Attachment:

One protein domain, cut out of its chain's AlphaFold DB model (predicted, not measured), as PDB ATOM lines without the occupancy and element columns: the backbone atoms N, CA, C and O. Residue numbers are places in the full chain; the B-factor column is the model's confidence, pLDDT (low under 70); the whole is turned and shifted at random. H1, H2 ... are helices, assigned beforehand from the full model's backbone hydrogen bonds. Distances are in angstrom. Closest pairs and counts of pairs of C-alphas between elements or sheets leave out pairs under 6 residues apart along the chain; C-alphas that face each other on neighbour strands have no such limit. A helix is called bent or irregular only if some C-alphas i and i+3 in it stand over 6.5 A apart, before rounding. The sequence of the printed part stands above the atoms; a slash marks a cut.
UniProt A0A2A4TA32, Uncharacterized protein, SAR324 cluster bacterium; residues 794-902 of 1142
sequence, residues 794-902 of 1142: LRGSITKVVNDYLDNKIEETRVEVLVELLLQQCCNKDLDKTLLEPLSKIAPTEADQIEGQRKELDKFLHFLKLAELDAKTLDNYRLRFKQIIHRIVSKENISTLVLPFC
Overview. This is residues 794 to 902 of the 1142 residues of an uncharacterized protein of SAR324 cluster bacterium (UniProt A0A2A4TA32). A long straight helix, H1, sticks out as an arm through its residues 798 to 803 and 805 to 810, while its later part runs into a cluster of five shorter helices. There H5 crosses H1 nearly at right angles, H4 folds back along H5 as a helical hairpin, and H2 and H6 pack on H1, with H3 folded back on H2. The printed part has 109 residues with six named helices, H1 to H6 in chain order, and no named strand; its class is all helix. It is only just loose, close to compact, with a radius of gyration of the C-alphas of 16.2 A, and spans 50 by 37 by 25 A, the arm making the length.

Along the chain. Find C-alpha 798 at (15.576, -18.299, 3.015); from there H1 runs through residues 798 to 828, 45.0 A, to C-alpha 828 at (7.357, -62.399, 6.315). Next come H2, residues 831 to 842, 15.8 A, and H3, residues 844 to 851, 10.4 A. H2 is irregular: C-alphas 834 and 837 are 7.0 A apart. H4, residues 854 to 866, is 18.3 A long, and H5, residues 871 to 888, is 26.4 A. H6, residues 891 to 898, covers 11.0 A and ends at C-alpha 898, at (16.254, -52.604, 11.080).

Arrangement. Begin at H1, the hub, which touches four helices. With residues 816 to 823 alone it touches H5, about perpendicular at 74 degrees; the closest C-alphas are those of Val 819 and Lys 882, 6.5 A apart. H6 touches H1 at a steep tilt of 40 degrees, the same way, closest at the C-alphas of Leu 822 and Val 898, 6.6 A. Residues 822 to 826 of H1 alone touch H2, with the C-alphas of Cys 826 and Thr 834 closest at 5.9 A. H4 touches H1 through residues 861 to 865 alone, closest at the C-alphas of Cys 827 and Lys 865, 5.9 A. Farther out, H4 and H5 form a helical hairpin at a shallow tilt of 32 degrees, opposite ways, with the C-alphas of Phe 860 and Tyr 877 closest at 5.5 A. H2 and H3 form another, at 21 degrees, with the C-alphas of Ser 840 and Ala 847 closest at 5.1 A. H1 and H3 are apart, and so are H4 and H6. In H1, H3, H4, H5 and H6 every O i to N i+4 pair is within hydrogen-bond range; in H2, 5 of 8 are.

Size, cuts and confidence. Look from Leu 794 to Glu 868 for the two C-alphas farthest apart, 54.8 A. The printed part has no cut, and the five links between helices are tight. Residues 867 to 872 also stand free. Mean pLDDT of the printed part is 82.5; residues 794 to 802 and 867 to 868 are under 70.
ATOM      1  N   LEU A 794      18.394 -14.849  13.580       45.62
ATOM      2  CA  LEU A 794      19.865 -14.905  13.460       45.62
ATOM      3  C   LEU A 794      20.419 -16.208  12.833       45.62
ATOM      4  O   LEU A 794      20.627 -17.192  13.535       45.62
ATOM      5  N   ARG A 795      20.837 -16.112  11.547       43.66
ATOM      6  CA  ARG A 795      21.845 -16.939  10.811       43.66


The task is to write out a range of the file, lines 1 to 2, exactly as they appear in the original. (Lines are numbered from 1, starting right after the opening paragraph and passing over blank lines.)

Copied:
UniProt A0A2A4TA32, Uncharacterized protein, SAR324 cluster bacterium; residues 794-902 of 1142
sequence, residues 794-902 of 1142: LRGSITKVVNDYLDNKIEETRVEVLVELLLQQCCNKDLDKTLLEPLSKIAPTEADQIEGQRKELDKFLHFLKLAELDAKTLDNYRLRFKQIIHRIVSKENISTLVLPFC